Rapid and accurate identification of emotionally meaningful stimuli has important benefits related to survival. In the current thesis, speeded detection of emotionally meaningful signals, including emotional facial expressions and emotional body postures, was investigated using two main experimental techniques; forced choice discrimination and exogenous cueing. To provide a direct measure of attention, and to further elucidate the time-course of emotional bias, the response mode of interest (manual or saccadic) and presentation duration of the stimuli (Short: 20ms) or (Long: 100ms; 500ms) was varied systematically across the experiments. Overall a consistent pattern of results was found where saccadic responses showed emotional bias at short, but not long stimulus durations, whereas manual responses evidenced emotional bias only at long stimulus durations. Besides from being detected more rapidly, evidence also shows that emotional stimuli are more likely than neutral stimuli to enter awareness. To further investigate this theory, the final series of experiments in this thesis employed a binocular rivalry paradigm. It was found that emotional facial expressions were associated with longer periods of dominance (i.e. they were perceived for longer durations) than neutral facial expressions. Taken together, the experiments reported in this thesis showed that attention is biased towards emotion conveyed not only by the face, but also by the body. Notably, both emotional facial expressions and body postures were detected more quickly than their neutral counterparts using saccades and manual responses and further, emotional facial expressions were more likely to be perceived in a binocular rivalry situation.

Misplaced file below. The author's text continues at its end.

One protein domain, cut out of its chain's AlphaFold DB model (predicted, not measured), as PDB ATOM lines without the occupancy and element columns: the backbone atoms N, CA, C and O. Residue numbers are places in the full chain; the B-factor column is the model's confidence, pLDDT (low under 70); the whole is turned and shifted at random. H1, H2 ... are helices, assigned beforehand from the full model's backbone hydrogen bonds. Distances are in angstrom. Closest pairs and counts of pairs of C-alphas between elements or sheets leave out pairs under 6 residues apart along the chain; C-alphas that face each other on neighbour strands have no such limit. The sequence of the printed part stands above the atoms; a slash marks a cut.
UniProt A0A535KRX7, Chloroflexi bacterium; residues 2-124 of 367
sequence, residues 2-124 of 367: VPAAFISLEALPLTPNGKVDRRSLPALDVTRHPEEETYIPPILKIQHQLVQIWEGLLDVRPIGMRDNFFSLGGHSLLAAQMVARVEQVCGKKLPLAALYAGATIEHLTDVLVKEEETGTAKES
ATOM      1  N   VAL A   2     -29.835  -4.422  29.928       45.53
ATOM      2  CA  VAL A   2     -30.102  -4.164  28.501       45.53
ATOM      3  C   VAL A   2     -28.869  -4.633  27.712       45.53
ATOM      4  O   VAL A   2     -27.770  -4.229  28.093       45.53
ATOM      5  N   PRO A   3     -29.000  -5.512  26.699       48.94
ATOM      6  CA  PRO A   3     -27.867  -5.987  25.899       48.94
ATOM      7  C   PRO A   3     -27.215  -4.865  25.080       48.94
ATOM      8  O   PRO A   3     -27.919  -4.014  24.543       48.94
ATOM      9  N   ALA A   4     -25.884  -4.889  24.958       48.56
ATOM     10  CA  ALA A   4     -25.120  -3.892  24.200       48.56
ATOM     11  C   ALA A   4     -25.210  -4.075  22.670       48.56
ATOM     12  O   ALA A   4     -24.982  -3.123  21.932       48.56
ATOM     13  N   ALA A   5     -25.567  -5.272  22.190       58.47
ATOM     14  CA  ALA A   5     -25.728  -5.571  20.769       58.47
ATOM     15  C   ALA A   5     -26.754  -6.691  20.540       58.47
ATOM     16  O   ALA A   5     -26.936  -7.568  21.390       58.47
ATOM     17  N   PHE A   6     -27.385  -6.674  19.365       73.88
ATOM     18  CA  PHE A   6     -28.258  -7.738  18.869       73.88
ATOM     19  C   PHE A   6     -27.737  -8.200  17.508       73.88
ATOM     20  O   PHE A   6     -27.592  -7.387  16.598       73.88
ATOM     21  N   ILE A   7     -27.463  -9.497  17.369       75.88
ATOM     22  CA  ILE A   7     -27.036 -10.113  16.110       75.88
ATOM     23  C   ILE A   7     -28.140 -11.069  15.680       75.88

|Bannerman, Rachel L.
|University of Aberdeen
|Electronic Thesis or Dissertation
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